Putting the Lab in the Patient, MIT Device Assesses Best Drugs to Treat Cancer

By MedTech Intelligence Staff
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A tiny implant developed at the Massachusetts Institute of Technology aims to take the guesswork out of which drugs work better than others when treating cancer patients.

Researchers at MIT want to make it easier for doctors to choose which drug will be the most effective when targeting a tumor. They developed an implant that can hold up to 30 different drugs, enabling researchers to measure their effect on cancer cells once the drugs are released.

MIT chemical engineers  designed an implantable device that can deliver many drugs simultaneously, allowing researchers to determine which drugs are the most effective against a patient's tumor. Image credit: Eric Smith (edited by Jose-Luis Olivares/MIT)
MIT chemical engineers designed an implantable device that can deliver many drugs simultaneously, allowing researchers to determine which drugs are the most effective against a patient’s tumor. Image credit: Eric Smith (edited by Jose-Luis Olivares/MIT)

About the size of a grain of rice, the implant will allow doctors to test patients for several drugs and select the most appropriate one. This approach contrasts current methods that assess drug treatment by extracting tumor cells and growing them in a lab. When cells are removed from the body, they can respond differently to drugs than when in their native environment.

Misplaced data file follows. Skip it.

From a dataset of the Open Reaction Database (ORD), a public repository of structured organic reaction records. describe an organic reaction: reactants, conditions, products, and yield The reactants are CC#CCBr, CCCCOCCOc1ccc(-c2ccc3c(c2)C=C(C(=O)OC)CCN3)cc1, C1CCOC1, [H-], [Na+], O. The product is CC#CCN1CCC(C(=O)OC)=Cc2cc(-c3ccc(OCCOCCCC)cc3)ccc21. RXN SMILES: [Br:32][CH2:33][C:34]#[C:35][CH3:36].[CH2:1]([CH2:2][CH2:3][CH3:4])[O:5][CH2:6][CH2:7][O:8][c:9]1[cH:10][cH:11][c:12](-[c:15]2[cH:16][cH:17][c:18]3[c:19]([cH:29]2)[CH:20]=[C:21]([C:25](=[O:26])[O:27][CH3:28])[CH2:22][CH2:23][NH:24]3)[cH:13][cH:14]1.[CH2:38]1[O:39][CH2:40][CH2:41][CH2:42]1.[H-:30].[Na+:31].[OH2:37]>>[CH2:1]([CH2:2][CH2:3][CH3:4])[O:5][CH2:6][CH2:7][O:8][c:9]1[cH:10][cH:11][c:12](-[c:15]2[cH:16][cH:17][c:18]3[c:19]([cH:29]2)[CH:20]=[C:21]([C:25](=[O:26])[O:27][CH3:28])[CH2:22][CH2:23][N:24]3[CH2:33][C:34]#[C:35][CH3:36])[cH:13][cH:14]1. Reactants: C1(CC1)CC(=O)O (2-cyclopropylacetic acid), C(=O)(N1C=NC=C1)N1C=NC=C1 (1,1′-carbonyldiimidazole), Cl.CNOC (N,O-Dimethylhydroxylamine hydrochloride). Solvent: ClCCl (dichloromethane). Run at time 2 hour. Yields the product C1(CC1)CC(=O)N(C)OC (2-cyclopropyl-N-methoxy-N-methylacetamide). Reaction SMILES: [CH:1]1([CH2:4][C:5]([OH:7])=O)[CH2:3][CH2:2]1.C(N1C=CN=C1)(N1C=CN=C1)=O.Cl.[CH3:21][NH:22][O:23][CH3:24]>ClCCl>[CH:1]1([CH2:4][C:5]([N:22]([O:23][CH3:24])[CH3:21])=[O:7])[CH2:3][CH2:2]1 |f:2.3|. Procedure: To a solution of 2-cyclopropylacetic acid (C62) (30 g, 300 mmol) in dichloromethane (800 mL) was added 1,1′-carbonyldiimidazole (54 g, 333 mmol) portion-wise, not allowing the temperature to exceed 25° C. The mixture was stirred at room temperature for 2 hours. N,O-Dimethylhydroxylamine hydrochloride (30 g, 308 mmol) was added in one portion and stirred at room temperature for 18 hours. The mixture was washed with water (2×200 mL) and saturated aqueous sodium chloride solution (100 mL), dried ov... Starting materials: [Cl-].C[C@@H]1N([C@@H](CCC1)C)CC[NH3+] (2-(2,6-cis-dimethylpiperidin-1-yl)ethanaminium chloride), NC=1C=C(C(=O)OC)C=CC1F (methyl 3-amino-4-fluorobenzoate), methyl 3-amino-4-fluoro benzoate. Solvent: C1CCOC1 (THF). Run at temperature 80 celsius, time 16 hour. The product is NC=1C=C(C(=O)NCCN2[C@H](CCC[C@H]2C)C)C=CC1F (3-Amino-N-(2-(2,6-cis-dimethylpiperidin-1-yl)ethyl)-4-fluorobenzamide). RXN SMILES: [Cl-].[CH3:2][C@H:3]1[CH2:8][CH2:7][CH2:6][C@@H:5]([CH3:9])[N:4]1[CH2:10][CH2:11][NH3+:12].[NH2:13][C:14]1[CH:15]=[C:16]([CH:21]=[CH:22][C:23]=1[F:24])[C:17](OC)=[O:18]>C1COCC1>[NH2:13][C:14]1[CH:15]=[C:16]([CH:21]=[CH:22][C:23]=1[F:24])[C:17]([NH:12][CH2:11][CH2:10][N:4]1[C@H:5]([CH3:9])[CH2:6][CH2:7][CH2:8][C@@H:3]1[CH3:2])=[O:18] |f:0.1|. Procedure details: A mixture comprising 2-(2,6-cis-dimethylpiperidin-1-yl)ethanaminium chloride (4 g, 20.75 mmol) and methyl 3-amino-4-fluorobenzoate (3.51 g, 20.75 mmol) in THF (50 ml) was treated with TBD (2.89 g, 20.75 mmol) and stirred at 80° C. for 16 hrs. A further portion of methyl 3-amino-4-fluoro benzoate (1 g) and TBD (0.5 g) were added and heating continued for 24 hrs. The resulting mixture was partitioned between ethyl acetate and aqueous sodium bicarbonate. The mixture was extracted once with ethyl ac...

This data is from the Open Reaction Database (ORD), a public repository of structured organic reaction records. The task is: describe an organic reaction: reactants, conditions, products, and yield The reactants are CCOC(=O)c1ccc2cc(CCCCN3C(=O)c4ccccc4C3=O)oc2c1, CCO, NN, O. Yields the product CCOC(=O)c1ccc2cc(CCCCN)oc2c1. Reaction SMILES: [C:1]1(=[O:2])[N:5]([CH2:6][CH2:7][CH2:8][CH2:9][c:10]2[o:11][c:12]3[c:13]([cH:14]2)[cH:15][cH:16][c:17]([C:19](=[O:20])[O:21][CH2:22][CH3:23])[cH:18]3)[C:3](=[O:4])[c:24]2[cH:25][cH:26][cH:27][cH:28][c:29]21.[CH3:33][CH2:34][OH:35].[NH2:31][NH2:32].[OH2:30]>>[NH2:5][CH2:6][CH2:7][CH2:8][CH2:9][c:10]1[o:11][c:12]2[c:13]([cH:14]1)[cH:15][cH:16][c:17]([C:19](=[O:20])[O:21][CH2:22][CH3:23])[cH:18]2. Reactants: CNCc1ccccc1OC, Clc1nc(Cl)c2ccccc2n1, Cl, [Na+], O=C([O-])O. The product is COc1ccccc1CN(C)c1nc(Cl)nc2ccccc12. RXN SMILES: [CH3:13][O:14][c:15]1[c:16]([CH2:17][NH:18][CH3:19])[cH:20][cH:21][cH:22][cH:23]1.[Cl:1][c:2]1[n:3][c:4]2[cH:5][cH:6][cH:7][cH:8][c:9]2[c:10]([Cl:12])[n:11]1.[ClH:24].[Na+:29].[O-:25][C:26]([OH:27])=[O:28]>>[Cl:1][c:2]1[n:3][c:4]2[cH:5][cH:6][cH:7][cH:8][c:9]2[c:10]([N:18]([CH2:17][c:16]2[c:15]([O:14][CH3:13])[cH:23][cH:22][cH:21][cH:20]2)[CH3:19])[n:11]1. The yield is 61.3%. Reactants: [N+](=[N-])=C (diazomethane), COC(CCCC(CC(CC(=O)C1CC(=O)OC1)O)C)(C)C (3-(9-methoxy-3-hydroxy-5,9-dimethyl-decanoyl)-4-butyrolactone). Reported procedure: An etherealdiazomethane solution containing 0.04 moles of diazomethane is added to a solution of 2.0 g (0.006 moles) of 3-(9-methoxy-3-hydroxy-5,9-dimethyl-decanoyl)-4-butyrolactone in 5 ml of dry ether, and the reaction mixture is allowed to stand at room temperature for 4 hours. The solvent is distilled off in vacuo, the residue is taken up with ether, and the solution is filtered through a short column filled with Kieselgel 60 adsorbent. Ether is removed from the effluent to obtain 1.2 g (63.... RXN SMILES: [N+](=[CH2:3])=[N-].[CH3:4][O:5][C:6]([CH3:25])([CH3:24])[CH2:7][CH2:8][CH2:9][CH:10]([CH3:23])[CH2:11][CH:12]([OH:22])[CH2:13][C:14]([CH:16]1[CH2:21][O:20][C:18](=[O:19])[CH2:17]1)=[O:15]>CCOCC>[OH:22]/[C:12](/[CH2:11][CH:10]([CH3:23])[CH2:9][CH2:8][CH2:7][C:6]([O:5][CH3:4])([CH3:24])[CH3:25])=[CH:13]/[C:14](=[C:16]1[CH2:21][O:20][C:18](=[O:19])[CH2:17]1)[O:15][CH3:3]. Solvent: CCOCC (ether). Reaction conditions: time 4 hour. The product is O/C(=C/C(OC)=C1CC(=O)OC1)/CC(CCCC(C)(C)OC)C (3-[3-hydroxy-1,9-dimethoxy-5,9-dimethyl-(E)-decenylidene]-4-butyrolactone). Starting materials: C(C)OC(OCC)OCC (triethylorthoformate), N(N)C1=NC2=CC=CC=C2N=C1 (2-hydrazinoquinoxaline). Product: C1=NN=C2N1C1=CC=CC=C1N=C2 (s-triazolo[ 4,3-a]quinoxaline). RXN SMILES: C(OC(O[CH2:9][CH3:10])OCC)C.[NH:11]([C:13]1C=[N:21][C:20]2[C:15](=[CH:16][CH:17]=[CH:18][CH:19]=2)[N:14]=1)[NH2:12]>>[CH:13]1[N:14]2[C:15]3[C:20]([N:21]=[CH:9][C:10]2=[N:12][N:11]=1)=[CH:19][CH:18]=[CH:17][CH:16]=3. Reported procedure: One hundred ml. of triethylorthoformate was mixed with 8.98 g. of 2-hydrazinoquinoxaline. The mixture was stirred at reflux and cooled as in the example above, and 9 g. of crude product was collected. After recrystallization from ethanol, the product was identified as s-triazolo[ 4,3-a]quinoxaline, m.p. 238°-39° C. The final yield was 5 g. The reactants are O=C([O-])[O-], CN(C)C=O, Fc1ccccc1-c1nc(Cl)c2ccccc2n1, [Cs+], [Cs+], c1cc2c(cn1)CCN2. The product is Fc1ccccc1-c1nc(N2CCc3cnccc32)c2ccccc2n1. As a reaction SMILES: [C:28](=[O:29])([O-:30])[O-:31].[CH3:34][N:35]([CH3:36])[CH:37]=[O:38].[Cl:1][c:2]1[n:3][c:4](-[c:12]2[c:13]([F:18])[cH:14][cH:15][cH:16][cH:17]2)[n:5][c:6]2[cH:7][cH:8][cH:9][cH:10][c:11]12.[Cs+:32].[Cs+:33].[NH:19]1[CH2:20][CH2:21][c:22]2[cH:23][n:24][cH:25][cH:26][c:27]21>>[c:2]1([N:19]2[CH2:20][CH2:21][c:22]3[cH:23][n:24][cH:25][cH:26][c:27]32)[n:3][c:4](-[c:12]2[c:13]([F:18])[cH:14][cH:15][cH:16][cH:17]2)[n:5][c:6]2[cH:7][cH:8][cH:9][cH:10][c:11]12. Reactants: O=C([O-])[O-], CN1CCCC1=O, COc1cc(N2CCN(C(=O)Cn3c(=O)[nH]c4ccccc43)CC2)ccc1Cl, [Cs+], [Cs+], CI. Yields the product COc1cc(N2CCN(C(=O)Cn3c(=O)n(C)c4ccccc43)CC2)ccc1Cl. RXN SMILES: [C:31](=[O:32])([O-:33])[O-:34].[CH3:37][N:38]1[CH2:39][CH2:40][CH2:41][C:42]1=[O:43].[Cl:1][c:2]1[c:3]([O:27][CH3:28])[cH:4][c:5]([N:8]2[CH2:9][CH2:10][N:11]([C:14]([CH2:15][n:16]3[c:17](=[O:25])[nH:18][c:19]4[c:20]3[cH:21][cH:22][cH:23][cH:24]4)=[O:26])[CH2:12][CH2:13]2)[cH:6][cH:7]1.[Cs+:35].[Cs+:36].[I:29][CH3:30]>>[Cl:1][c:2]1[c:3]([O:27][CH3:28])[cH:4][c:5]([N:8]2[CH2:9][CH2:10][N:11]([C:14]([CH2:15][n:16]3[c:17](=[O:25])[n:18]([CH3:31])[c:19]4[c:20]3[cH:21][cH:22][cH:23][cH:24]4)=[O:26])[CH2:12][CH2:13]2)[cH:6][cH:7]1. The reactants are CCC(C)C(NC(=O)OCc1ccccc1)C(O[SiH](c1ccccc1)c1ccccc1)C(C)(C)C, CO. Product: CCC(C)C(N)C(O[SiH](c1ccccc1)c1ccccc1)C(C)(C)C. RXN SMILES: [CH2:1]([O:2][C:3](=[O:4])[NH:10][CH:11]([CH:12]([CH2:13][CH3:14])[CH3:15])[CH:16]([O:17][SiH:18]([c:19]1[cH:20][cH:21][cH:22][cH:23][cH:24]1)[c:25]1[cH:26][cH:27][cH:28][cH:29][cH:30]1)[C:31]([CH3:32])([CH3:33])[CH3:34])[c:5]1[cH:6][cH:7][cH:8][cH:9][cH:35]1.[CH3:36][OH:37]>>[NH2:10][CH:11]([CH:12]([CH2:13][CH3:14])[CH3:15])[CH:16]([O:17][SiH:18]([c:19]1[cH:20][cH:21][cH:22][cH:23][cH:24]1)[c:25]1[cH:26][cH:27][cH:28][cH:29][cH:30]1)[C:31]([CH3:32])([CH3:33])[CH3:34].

“This device could help us identify the best chemotherapy agents and combinations for every tumor prior to starting systemic administration of chemotherapy, as opposed to making choices based on population-based statistics,” states Jose Baselga, chief medical officer at Memorial Sloan Kettering Cancer Center and an author of a paper about the device, in an MIT release. “This has been a longstanding pursuit of the oncology community and an important step toward our goal of developing precision-based cancer therapy.”

The implant is made from a staff, crystalline polymer and is placed inside the body using a biopsy needle. The drugs penetrate 200-300 μm into the tumor and after one day, the device and a tissue sample are removed. The sample is sliced and stained with antibodies that can detect markers that indicate cell death or proliferation. This process allows researchers to assess the effectiveness of each drug.

MIT researchers are investigating how to expedite results by making the implant easier to read while still in the body. They published a paper describing the device in last week’s online edition of Science Translational Medicine. Senior paper authors include Robert Langer, David H. Koch Professor at MIT and Michael Cima, the David H. Koch Professor of Engineering at MIT.

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